DESCRIPTION OF THE EXERCISE
The landmine single-leg Romanian deadlift (landmine SL RDL) is a multijoint movement that primarily focuses on muscles that comprise the posterior chain and core of the athlete. It is unique because it is a unilateral movement that offers elements of both a free weight and machine-based movement. The gross movement pattern is an advanced progression of a traditional bilateral barbell-loaded Romanian deadlift (RDL). The unilateral aspect of the landmine SL RDL provides a unique training effect, in where this variation emphasizes certain muscle groups while deemphasizing others.
The primary muscles that are active during a landmine SL RDL are the hamstring group (biceps femoris, semitendinosus, and semimembranosus), gluteals (maximus and medius), and the core musculature throughout the trunk (rectus abdominis, internal obliques, external obliques, transverse abdominis, and erector spinae group) (4,6). As primary movers, the hamstrings and gluteals work in a coordinated fashion to complete the concentric and eccentric phases of the movement while the athlete's core provides the necessary stability through which all forces are transferred, supports the weight that is being lifted, and helps protect the spinal cord (4,6).
BENEFITS OF THE EXERCISE
The landmine SL RDL can be used to build a foundation for more advanced Olympic-style lifts such as power cleans and as an effective sport-specific movement for many individual- and team-sport athletes. By completing this lift properly, the athlete's body will learn how to maintain proper alignment and stability of the spine throughout the lift (1). By strengthening the muscles used in this lift, the athlete will be able to move into more advanced movements that may help to increase their rate of force production and the development of power. Coaches are advised to use a variety of exercises as part of an exercise program to prevent staleness and overtraining. In this respect, the landmine SL RDL can be used in place of a traditional bilateral (barbell or dumbbell loaded) RDL or other unilateral variations of the RDL as a way to provide variety during workouts while stressing similar muscle groups as those used in the RDL.
The landmine SL RDL has characteristics of free weights as well as fixed plane exercise machines. Most free weight resistance exercise can be classified as a core stability exercise (4,6). This particular lift requires the athlete to activate the muscles located throughout their trunk to maintain proper form throughout the full range of motion. Another benefit of the landmine SL RDL (like those seen more so with free weight movements) is the increased kinesthetic requirement resulting in the athlete developing an increased awareness of body position and spatial arrangement that occurs throughout the exercise (3). An increase in body awareness has previously been shown to improve motor fitness skill and overall sports performance (2). However, the landmine SL RDL also shares benefits commonly seen with machine-based exercises as it relates to safety. For example, other single-leg variations of a RDL, such as performing a single-legged barbell–loaded RDL, can be difficult because of the body position that results in improper barbell placement. Placement of the landmine equipment, weighted plate, or wall, in a fixed position on one side of body can help place the athlete in a more favorable body position that ultimately can help increase an athlete's balance throughout the full range of motion, before progressing to a more complex or challenging movement pattern.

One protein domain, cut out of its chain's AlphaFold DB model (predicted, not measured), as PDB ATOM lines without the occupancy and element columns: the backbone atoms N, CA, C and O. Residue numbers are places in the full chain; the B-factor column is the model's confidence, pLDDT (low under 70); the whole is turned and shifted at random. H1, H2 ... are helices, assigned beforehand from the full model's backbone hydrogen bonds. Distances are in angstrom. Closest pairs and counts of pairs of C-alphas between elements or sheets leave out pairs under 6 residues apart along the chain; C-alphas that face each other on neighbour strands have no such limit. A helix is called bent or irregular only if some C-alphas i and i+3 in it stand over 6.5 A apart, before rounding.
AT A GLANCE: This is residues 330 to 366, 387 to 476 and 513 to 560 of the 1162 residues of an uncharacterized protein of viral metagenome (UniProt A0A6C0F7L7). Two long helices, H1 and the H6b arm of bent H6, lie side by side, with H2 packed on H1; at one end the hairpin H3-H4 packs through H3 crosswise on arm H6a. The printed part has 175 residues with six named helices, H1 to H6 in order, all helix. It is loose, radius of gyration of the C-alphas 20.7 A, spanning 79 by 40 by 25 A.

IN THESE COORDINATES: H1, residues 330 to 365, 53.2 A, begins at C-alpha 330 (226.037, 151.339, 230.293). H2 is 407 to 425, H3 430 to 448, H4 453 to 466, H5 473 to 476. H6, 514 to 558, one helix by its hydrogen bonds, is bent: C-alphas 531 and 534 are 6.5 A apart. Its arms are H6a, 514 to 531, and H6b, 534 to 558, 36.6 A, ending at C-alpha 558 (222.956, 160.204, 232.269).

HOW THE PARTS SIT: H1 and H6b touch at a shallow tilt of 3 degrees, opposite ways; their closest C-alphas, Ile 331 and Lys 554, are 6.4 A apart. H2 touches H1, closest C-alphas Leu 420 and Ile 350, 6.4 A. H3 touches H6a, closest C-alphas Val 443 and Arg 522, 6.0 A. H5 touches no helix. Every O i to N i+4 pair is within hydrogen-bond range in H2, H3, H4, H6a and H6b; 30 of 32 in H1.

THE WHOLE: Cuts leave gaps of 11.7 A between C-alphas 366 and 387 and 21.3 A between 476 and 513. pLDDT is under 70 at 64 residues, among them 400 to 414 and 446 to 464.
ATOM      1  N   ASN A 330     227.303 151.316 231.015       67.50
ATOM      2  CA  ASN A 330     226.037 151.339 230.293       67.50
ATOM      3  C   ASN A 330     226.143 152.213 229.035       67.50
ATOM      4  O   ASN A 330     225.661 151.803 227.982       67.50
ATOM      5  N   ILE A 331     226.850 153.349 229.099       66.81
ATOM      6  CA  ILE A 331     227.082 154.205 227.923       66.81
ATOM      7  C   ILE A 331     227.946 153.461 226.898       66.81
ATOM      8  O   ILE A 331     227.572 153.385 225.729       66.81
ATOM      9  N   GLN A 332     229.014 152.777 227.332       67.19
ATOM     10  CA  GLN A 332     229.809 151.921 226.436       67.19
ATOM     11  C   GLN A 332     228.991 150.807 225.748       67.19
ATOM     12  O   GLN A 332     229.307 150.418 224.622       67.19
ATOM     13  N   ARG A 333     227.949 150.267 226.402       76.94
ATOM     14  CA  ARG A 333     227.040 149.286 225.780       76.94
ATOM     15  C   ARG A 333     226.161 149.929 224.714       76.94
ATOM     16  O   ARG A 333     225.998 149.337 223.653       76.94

This exercise can be used as a way to provide progressive overload to the athlete throughout a training program and prevent the athlete from adapting to the training. Coaches can start the athlete using traditional RDLs with a barbell or dumbbell, then move into implementing the landmine SL RDL, or some other variation. By changing the exercise, the athlete will be exposed to a different training stimulus, which may facilitate progressive muscular adaptations.
Because many sporting movements are unilateral in nature, the development of unilateral strength and power in athletes is important when sport-specific training is being implemented. Using exercises such as the landmine SL RDL, the athlete is required to focus on using a single weight bearing limb to move through the whole range of motion. Through the use of unilateral exercises, coaches can mimic the biomechanics seen in the athlete's sport by focusing on building strength, power, and stability in each individual limb (5).
The landmine SL RDL is considered a closed kinetic chain exercise, which has been used by numerous physical therapists and athletic trainers as a key part of injury prevention and rehabilitation programs (5). An athlete with a lower-body injury (hamstring strain, low back issues) can use the landmine SL RDL to increase stability and strength throughout the posterior chain if appropriate weight is applied. A primary advantage with unilateral exercises is that the athlete cannot compensate using their stronger or noninjured limb to dominate the movement pattern, which is a common outcome during any bilateral closed kinetic chain movements.
Because of the inherent instability that arises from performing any type of unilateral exercise, the number of sets, repetitions, and resulting fatigue must be taken into account to ensure programmatic goals are being met and the athlete's risk for injury is decreased. In consideration that the landmine SL RDL involves the upper-body, lower-body, and core musculature, a proper loading scheme should be developed to allow for safe execution while still effectively meeting prescribed goals. Compound exercises, such as the landmine SL RDL, can tax a number of different muscles, which can be challenging when dealing with athletes on an individual basis. Depending on where the athlete's strengths and weaknesses lie, this can largely impact their mobility as well as their ability to complete the programmed sets and reps. A coach must pay particular attention to each athlete and coach them through safe and effective completion of the movement. As fatigue sets in, proper technique must be reinforced to maintain an effective movement pattern and minimize injury risk.